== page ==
Meryl Streep’s Golden Globes’ Speech Almost Perfect

streep

I don’t regularly watch award shows.  I will make an exception for the Oscars or if a musical act I admire is performing on the Grammys.  But I’m pretty sure I’ve never watched the Golden Globe Awards prior to last night.  Not that I saw the whole show; I did get to see the fantastic Meryl Streep’s wonderful speech.  She hit almost all of the right notes.  Yes, I loved that she called out Donald Trump for his callous mocking of a disabled reporter at one of his rallies.  I couldn’t agree more with what she said about the modelling of disrespect and the legitimization of hatred that comes when notable figures behave that way.  I also loved what she had to say about acting opening up the world for others.  As a drama teacher, I am first and foremost in love with the subject because of what it can teach actors and audience about empathy for others.  Streep’s recognition of the diverse roots of many of the nominated actors and the value of a community that draws on talent from around the world was also effective.

My initial reaction to the speech was that if Meryl Streep represents the “media elites” that populist politicians have been railing against, then call me an elitist.

On further reflection, there was just one thing Streep said that I disagree with even though it got a huge hand from the crowd.  In defending foreign born actors, Streep said that if we keep all the “foreigners” out, then the only thing that will be left to watch will be football and mixed martial arts, which, she reminded us, is not art.  Streep couldn’t resist inserting a light hearted moment to an otherwise serious speech; she knew the crowd would eat that line up and they did.  On reflection though, I think it tarnished some of the excellent points she made.  Do we really believe that there are only two types of viewers, those who watch art and those who watch football?  Isn’t it possible to enjoy both?  Aren’t there enough divisions in her country already rawly visible?  Is empathy only to be extended to people who follow what we approve of and, therefore, denied to those who enjoy mixed martial arts?  Art is vital to our lives and doesn’t need to justify itself by perpetuating a mythical rift between the cultured and the philistines.  Empathy is necessary not just to try to understand the downtrodden and the “other”, but to humanize all people.  Which is why I was saddened to see Streep include what at first blush might have seemed a relatively harmless stereotype into her speech.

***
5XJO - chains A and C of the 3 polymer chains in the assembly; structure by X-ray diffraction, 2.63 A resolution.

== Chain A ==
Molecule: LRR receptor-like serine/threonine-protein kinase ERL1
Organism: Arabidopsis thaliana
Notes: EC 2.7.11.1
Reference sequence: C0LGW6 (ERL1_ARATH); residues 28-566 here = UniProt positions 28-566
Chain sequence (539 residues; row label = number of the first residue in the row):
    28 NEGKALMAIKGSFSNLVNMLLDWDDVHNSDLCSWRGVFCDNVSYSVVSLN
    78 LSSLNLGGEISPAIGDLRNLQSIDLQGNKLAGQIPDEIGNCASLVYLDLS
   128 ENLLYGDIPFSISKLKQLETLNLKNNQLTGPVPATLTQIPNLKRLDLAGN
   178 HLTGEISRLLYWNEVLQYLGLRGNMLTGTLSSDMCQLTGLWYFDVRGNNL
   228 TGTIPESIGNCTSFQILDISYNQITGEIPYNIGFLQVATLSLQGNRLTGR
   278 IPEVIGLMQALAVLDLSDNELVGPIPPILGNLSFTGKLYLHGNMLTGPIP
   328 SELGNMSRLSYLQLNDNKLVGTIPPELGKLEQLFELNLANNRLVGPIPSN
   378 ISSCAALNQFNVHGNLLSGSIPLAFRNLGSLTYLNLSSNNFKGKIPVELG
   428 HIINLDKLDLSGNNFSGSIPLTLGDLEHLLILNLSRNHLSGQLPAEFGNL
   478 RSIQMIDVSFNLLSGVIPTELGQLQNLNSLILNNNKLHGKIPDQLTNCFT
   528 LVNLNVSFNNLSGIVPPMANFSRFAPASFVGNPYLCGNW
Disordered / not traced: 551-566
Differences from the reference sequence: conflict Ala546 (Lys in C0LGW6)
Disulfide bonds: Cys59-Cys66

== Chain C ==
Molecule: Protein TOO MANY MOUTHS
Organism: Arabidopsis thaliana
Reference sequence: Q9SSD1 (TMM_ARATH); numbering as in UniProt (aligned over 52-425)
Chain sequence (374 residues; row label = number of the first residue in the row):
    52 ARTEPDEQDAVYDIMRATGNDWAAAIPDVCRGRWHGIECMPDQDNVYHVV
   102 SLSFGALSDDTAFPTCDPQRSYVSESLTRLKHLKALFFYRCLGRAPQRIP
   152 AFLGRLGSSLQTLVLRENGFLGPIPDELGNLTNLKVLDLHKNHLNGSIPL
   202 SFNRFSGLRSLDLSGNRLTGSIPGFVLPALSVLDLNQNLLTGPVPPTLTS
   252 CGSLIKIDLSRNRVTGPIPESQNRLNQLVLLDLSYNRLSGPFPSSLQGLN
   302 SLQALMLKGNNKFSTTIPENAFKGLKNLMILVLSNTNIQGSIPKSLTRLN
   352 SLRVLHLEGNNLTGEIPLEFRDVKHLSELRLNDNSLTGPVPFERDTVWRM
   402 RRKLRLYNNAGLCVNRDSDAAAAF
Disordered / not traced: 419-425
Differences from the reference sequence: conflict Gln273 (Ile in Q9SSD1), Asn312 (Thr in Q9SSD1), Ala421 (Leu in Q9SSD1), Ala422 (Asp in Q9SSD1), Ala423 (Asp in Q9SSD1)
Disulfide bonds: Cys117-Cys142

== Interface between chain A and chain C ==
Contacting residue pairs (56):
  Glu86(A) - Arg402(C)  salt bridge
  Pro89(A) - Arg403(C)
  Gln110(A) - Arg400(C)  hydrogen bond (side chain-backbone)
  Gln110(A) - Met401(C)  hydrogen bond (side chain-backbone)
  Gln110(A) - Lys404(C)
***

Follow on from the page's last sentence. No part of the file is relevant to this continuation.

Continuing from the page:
Surely there’s room for symphony orchestras and monster truck rallies in this world, and we can enjoy our preferences while resisting the temptation to add to the notion of the two as completely separate worlds.

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